Lap tops and observatory use

Forums General Discussion Lap tops and observatory use

Viewing 10 posts - 1 through 10 (of 10 total)
  • Author
  • #573225

    Posted by Americo Watkins at 11:20 on 2012 Dec 18

    Are laptops/tower unit Pc ok for use for telescope control in domed observatories-aside from power supply safty problems.I have used cheap re-furbished laptop for this purpos during the recent cold/ damp nights, but it performed poorly in use has failed on returning to the house. Might this be a problem associated with this particular laptop or is there a more general problem associated with such use?Cheers eric


    Posted by D A Dunn at 16:02 on 2012 Dec 18

    Eric,As you say the safety issue is the main worry.As to why your machine failed. If it was cold initially then damp could have got in. My advice would be to start the machine indoors for a laptop or keep it running if you have a desktop permanently in the observatory. If I recall, ordinary commercial computers are only designed to work in the 0 – 30 Celsius range. Did the machine recover after warming up indoors?RegardsDavid


    Posted by Americo Watkins at 16:21 on 2012 Dec 18

    David,I do not keep the computers in the observatory. Last use, it worked fine, though the night was not as cold.However, when I bought it in and tried to use it the next morning in the house, having been indorrs all night it started up, loaded and after a few minutes of use failed. I have tried it again today within the hosure and it still wouldn’t start up. Tried it just now in the study and it loaded up. I get a feeling it may be the laptop. I’ve got another referbished one coming tommorow. I’ll see how I get on with that. I also have an old Tower systgem I could use and keep running if problem persists.Eric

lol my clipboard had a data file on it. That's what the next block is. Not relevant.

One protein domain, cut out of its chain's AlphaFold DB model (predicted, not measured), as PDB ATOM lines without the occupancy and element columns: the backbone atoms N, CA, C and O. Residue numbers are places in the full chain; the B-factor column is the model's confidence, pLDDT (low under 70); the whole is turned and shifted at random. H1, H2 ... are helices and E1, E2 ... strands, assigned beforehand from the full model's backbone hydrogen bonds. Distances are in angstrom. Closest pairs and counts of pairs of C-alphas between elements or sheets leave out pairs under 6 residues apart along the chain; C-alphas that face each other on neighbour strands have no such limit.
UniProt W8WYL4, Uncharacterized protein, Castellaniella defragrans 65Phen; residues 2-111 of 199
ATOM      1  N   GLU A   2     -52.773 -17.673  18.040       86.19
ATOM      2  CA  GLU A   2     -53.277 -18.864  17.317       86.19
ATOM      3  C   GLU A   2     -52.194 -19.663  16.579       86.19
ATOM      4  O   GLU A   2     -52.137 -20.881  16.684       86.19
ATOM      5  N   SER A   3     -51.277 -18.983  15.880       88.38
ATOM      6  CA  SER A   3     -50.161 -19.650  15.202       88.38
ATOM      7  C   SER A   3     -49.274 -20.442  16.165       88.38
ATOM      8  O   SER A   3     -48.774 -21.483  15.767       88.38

Posted by D A Dunn at 18:16 on 2012 Dec 18

    Eric,Maybe it is just an old machine and some of the components are at their limit. Capacitors particularly fail with age.Looks like trying another one might be a good idea.Good luckDavid


    Posted by TonyAngel at 22:40 on 2012 Dec 19

    I have used both a laptop and a desktop pc in the observatory. I have found that dew is the problem. With the desktop I was advised never to switch it off as that is when the problems start. I have found with the laptop I also never switch it off until I have brought it back to the house and let it run inside for a few hours. Saying all that I still sometimes have problems.For my setup I use a computer in the observatory running VNC server and another in the house running VNC client, but I am going to try and get rid of the observatory computer and replace it with a USB server. I still need an internet connection because I have an IP camera in the observatory to keep an eye on things.


    Posted by Americo Watkins at 12:34 on 2012 Dec 20